Saturday, December 23, 2017

Risiera san Sabba @ Trieste

Outline of the destroyed crematorium at Risiera san Sabba
on the other side of that wall was the kitchen

Today I visited Risiera San Sabba, a former rice husking factory that was taken over by the Nazis and used as a concentration camp in 1943. It is one of the few death camps in Italy, in prime location to put a stop to the resisters and political dissenters from Slovenia and Croatia as well as Italian soldiers and Jews. The haunting turn of the century red-brick building was taken over by the Nazis as a facility for detaining and killing political prisoners—predominantly Italian soldiers and members of the resistance—a transit camp for Jews before they were sent off to Auschwitz, and a store house for confiscated goods. Even in spite of the fact that it sits in the centre of a residential area, at the time little was known of the operations taking place inside the former factory.
Concrete walls recently built
Steel flooring covers areas where buildings once stood
Perhaps the most chilling aspect of the complex is the outline left on the side of a wall by a crematorium that the Nazis ignited before they evacuated so as to erase all trace of their hideous crimes. I can’t think of another example of attempted erasure in a death camp that speaks as loudly of the presence of crimes committed therein. It is even more frightening to experience the proximity of the extermination facility in the courtyard just meters away from where prisoners were held in detention. A display in the museum established on the other side of the wall that would have abutted the crematorium tells of how the captors turned the music up so loud that the local people didn’t hear the screams of the victims as they were sent to their death. Today, it’s unimaginable that the people in the surrounding town would not have known what was going on inside the former factory. However, in between the testimonies and documents on display there is a strong sense of choosing not to know. The reasons for turning a blind eye were complex and ranged from a form of denial as self-protection and to silent complicity.  
Cells used to hold prisoners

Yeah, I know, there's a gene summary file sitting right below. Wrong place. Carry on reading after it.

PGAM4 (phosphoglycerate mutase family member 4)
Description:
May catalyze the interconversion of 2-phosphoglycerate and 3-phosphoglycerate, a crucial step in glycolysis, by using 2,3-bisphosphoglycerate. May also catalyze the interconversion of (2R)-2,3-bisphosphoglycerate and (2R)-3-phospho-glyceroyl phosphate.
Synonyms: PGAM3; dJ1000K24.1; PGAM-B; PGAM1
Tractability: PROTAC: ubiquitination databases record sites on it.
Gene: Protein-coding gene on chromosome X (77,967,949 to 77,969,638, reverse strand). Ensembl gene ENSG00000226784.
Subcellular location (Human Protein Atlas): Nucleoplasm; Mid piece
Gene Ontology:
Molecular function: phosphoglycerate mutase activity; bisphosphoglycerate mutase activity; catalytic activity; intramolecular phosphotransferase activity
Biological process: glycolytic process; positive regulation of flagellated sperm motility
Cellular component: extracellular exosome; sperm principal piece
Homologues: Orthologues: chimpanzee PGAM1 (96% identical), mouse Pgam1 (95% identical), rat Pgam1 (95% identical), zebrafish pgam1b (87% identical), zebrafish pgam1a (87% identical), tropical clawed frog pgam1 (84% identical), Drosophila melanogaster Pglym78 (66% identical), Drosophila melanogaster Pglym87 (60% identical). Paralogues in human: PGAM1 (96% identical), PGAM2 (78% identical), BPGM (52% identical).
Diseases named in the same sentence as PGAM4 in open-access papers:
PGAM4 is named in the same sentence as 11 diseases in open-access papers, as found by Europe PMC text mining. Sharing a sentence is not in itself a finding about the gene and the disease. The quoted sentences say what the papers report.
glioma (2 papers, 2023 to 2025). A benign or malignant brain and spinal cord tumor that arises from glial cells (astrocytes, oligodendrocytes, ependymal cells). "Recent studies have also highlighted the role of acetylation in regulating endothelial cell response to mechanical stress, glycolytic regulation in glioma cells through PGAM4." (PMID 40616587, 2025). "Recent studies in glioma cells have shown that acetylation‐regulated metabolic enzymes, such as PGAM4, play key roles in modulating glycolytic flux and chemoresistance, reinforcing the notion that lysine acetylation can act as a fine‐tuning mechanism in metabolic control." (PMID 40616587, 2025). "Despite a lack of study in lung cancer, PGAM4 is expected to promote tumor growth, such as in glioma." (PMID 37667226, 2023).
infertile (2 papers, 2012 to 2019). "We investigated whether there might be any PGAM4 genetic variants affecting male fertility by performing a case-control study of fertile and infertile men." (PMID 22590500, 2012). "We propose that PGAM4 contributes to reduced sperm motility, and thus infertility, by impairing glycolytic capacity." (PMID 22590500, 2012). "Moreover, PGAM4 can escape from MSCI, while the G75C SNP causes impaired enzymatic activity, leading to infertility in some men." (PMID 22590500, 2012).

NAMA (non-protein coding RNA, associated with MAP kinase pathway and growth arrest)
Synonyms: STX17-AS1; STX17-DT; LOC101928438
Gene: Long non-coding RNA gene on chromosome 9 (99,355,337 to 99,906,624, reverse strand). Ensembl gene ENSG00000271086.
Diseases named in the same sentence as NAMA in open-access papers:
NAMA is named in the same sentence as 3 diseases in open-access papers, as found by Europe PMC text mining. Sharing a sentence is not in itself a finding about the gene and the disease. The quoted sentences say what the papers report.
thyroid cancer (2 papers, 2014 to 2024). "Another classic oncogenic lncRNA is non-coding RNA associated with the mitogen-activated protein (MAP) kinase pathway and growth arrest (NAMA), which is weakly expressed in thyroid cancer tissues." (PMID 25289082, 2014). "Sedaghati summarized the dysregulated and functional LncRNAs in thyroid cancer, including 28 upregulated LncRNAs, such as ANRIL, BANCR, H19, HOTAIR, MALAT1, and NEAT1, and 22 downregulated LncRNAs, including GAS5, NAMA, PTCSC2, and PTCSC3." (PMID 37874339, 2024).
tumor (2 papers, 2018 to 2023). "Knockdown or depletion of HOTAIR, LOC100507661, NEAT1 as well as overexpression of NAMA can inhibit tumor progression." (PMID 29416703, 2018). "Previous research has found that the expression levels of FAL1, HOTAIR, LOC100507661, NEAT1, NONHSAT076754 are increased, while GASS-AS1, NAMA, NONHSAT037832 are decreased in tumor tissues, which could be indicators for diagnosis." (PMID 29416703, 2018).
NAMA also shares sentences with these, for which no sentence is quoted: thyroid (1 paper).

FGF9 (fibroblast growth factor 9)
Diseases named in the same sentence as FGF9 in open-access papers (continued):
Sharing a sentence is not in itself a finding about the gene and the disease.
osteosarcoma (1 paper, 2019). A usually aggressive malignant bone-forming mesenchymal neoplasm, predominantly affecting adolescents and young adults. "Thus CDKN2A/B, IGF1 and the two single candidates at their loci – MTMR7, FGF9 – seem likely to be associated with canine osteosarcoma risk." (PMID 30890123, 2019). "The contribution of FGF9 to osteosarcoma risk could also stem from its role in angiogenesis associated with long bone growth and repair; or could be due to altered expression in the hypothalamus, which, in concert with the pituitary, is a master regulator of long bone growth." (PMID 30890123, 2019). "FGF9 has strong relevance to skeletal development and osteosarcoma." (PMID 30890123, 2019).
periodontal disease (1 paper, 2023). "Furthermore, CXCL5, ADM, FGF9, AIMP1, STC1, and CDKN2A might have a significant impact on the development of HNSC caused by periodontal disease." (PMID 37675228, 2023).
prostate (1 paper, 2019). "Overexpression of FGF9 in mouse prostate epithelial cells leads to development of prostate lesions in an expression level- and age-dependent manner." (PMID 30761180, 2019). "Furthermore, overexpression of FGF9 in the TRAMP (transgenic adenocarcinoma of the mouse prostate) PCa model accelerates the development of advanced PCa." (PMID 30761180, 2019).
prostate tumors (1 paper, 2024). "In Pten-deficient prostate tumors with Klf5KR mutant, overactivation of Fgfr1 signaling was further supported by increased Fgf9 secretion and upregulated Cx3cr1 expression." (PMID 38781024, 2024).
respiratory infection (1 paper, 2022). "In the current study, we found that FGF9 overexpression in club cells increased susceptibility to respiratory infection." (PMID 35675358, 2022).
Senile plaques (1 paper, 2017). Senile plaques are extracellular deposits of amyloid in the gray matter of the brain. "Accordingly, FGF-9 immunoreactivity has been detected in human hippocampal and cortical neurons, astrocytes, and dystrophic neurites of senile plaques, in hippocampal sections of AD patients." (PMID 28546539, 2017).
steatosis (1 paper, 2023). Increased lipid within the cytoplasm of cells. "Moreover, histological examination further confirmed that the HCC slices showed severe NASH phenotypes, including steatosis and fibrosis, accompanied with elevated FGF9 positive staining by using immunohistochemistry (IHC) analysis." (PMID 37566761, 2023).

Italy’s own fascist dictatorship in power at the time is hardly mentioned in the museum displays, and it’s a silence that can't be overlooked. There was no doubt in my mind that the politics of Italy must have contributed both to success of the facility and to the fact that it took over 30 years before the process of reparation for the crimes was begun. And then, even in 1976 when the trials were staged, the results were highly unsatisfactory with the precise number of deaths never acknowledged, and only one person apparent guilty of thousands of deaths. This was thanks to the fact that the perpetrators were German being judged in Italy and the messiness of the legislation in the region that was the jurisdiction of the Reich in 1943-45.


On a cold and dark late afternoon in winter, as I wandered through the cells, a building without air and light where up six prisoners were packed into a space 1.20m long and 2m high with only a couple of wooden planks for beds, it was like stepping into 1940s. In the bitterly cold space—in every sense of the word—I felt surrounded by the insanity of Nazi’s thinking and the brutality of their actions. A single rose attached to one of the wooden pylons expressed the sadness of what words can’t articulate. In an ante-room for the crematorium, known as the death room, were bodies were dumped before being incinerated the texture of the walls and the stones underfoot have been left as they were found. The rough cold to the touch surfaces give way to profound memory of the crimes they have witnessed. At various points along the walls, small displays of possessions such as glasses with broken frames, a silver fob watch with no face, and a comb with most of its teeth missing, and identity papers of the dead were heartbreaking.

Commemoration sculpture by Marcello Mascherini, 1958
Visiting concentration and extermination camps is never an enjoyable experience, but there are a number reasons why Risiera San Sabba is imperative viewing. First, it has a complicated history that is woven into the political and social complexity of the Trieste region, including the fact that it was not under Italian rule at the time. As a result, the identification of perpetrators and justice for the past has taken over sixty years to unfold. This comes as both testimony and warning to the fact that violence and ethnic cleansing are never self-contained events. Rather, they tear apart the social fabric of a more than one country for generations. Second, the ills of industrialization are writ large on these walls where the history of the facility converted from one kind of factory to another (that of industrial killing) is made visible. And lastly, as the the emptiness and absence of the past made unusually present through the visitor's experience at this haunting site of destruction.

1 comment:

Bulawayo said...

A very fine account. Well done.